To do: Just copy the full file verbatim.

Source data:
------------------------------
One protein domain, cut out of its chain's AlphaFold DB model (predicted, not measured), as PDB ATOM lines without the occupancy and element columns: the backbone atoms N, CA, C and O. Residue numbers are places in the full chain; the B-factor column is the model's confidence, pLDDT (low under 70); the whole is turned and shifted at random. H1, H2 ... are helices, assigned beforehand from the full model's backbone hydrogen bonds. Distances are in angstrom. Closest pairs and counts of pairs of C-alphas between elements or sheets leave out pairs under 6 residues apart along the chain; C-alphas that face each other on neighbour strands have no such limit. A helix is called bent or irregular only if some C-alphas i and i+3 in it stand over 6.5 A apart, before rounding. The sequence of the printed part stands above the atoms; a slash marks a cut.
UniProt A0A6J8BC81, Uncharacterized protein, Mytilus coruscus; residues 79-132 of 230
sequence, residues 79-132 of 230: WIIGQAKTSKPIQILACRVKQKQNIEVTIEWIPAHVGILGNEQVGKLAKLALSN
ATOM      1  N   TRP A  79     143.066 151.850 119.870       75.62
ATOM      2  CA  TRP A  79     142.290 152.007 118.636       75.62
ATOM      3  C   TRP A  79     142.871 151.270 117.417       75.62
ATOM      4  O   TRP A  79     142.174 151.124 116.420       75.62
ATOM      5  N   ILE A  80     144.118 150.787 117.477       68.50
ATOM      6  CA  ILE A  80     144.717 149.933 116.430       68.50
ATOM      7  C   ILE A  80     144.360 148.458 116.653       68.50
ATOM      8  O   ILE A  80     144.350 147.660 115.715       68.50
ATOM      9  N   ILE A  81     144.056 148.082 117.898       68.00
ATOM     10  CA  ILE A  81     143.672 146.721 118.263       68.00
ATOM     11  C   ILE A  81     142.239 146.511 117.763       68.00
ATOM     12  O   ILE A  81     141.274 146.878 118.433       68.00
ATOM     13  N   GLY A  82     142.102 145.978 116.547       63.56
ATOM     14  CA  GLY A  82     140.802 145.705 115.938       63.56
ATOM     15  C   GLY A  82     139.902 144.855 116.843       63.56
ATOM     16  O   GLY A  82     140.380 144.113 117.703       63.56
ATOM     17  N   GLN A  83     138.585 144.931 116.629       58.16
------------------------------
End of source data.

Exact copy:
One protein domain, cut out of its chain's AlphaFold DB model (predicted, not measured), as PDB ATOM lines without the occupancy and element columns: the backbone atoms N, CA, C and O. Residue numbers are places in the full chain; the B-factor column is the model's confidence, pLDDT (low under 70); the whole is turned and shifted at random. H1, H2 ... are helices, assigned beforehand from the full model's backbone hydrogen bonds. Distances are in angstrom. Closest pairs and counts of pairs of C-alphas between elements or sheets leave out pairs under 6 residues apart along the chain; C-alphas that face each other on neighbour strands have no such limit. A helix is called bent or irregular only if some C-alphas i and i+3 in it stand over 6.5 A apart, before rounding. The sequence of the printed part stands above the atoms; a slash marks a cut.
UniProt A0A6J8BC81, Uncharacterized protein, Mytilus coruscus; residues 79-132 of 230
sequence, residues 79-132 of 230: WIIGQAKTSKPIQILACRVKQKQNIEVTIEWIPAHVGILGNEQVGKLAKLALSN
ATOM      1  N   TRP A  79     143.066 151.850 119.870       75.62
ATOM      2  CA  TRP A  79     142.290 152.007 118.636       75.62
ATOM      3  C   TRP A  79     142.871 151.270 117.417       75.62
ATOM      4  O   TRP A  79     142.174 151.124 116.420       75.62
ATOM      5  N   ILE A  80     144.118 150.787 117.477       68.50
ATOM      6  CA  ILE A  80     144.717 149.933 116.430       68.50
ATOM      7  C   ILE A  80     144.360 148.458 116.653       68.50
ATOM      8  O   ILE A  80     144.350 147.660 115.715       68.50
ATOM      9  N   ILE A  81     144.056 148.082 117.898       68.00
ATOM     10  CA  ILE A  81     143.672 146.721 118.263       68.00
ATOM     11  C   ILE A  81     142.239 146.511 117.763       68.00
ATOM     12  O   ILE A  81     141.274 146.878 118.433       68.00
ATOM     13  N   GLY A  82     142.102 145.978 116.547       63.56
ATOM     14  CA  GLY A  82     140.802 145.705 115.938       63.56
ATOM     15  C   GLY A  82     139.902 144.855 116.843       63.56
ATOM     16  O   GLY A  82     140.380 144.113 117.703       63.56
ATOM     17  N   GLN A  83     138.585 144.931 116.629       58.16